Browsing Month 'July, 2015’ RSS

Setting Limits at Work

Date July 29, 2015 Comment Comments Off on Setting Limits at Work

Setting Limits at Work

A few months ago, I spoke to a friend of mine who does transactional work for a large law firm.  He was bemoaning the fact that the pace of his workload was unsustainable.  He felt like he was drinking from a fire hose.  Clients and partners were emailing him at all hours, he was spending a significant portion of his family vacations on the phone and in general, he was feeling burnt out.

Fast forward several months and the situation has changed.  My friend is still working hard; but by modifying his own behavior, he finds that he is feeling considerably less stress.

What was interesting about my discussion was that my friend had come to realize that a portion of his stress was self inflicted.  Despite the fact that he had worked for the firm for over five years and had proved himself to be reliable and hard working, he was treating every phone call and email as urgent.

In short, he was not setting limits on any requests he was receiving.

So now, he turns off his phone at 8 p.m. every night and unless he is up against a deadline, he reserves the rest of his evening to spend time with his family and pursue his personal interests.  More importantly, when he gets requests from clients at 5 p.m., he asks them when they need to hear back.  More often than not, the answer is NOT 8 a.m. the next morning.  Similarly, he asks partners when they need a response.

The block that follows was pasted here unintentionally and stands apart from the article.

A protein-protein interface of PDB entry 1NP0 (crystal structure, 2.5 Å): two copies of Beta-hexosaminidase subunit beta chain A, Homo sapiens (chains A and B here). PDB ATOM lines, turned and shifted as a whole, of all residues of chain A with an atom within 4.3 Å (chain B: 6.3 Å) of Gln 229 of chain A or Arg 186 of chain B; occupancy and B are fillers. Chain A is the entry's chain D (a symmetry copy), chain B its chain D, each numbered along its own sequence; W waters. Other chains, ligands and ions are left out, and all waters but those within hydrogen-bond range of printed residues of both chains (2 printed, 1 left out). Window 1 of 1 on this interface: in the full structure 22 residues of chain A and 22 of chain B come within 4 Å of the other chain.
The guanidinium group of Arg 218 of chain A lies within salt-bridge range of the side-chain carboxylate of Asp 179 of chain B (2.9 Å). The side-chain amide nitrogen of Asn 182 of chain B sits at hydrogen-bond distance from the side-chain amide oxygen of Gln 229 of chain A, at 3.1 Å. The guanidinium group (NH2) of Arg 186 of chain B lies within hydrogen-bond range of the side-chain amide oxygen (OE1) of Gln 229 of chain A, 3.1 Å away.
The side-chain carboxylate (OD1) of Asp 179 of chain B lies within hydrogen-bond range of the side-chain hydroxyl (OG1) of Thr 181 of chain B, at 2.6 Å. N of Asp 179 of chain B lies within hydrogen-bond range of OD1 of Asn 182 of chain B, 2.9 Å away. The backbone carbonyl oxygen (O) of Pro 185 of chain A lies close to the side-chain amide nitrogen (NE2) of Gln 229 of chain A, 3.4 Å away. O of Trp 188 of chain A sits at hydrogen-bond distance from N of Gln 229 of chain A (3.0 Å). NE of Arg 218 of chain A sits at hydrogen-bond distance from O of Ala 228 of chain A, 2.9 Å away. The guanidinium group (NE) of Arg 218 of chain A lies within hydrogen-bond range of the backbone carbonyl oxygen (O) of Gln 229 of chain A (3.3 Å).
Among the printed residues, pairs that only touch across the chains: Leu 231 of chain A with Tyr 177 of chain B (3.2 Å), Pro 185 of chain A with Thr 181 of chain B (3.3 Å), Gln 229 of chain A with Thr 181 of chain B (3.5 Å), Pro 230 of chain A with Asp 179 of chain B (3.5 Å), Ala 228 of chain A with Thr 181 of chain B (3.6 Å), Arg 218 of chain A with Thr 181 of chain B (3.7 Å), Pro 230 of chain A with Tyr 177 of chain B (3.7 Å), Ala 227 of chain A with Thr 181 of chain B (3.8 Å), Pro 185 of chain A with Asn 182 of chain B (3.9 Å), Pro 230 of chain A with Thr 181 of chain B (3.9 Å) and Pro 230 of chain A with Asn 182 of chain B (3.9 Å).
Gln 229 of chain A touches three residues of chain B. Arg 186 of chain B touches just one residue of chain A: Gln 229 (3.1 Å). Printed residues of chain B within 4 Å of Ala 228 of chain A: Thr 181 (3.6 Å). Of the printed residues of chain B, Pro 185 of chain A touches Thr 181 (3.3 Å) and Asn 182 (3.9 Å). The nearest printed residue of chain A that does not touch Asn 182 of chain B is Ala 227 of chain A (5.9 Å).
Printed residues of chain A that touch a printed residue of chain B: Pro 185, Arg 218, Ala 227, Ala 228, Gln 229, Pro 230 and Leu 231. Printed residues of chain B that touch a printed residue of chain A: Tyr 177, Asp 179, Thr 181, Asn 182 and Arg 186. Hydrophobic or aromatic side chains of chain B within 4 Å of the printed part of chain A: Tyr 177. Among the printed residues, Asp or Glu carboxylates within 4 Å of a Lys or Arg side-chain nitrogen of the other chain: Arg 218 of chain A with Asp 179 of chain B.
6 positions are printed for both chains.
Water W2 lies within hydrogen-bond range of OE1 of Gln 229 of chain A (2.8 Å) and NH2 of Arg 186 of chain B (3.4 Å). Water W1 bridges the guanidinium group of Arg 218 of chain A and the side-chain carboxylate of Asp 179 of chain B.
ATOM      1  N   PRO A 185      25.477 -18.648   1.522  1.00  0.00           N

By turning off his phone in the evening and by asking clients and partners for REAL deadlines, this friend of mine has made a meaningful difference in his work/life balance.  He still works long hours. But now he is much more selective about what work is urgent and which matters can wait until he gets into the office the next day.  And life is much better for him.

A Profession in Decline?

Date July 20, 2015 Comment Comments Off on A Profession in Decline?

A Profession in Decline?

Benjamin Barton, a professor at the University of Tennessee School of Law, offers a sobering assessment of the state of the legal profession–law schools graduating too many lawyers, graduates who can’t find jobs and  a crushing debt load for the majority who don’t win the large law firm lottery and who end up in lower paying jobs.  Barton also lays out the systemic changes to the practice of law including the increased use of technology and contract lawyers (both domestic and international) who perform lower level document review that was once completed by law firms.

He concludes with some positive notes about how the public as a whole will benefit from some of these changes.  But anyone reading this book will think twice about applying to law school.

In truth, the message has already made it to the next generation of wanna be lawyers.  Applications to law school are way down.

It’s a good read and it ties together a number of themes that have been percolating in the legal and popular press (particularly since the Great Recession).

Put Down the iPhone

Date July 15, 2015 Comment Comments Off on Put Down the iPhone

Put Down the iPhone

Julie Fleming, of Lex Innova Consulting, has a nice post on how technology may be interfering with your business relationship building.  It’s a short read, but right on point.

Second Thoughts on Winning the In-house Lottery

Date July 3, 2015 Comment Comments Off on Second Thoughts on Winning the In-house Lottery

Second Thoughts on Winning the In-house Lottery

In the past 18 years, I have spoken to thousands of law firm associates about their career concerns.  While there are a number of themes that are common (long and unpredictable hours, difficult clients, concerns about not making partner), one thing I have heard over and over again is the desire to go in-house.   Simply put, many of these associates have a strong belief that life in a corporate law department is better.  Getting one of these coveted jobs would be like winning the legal lottery.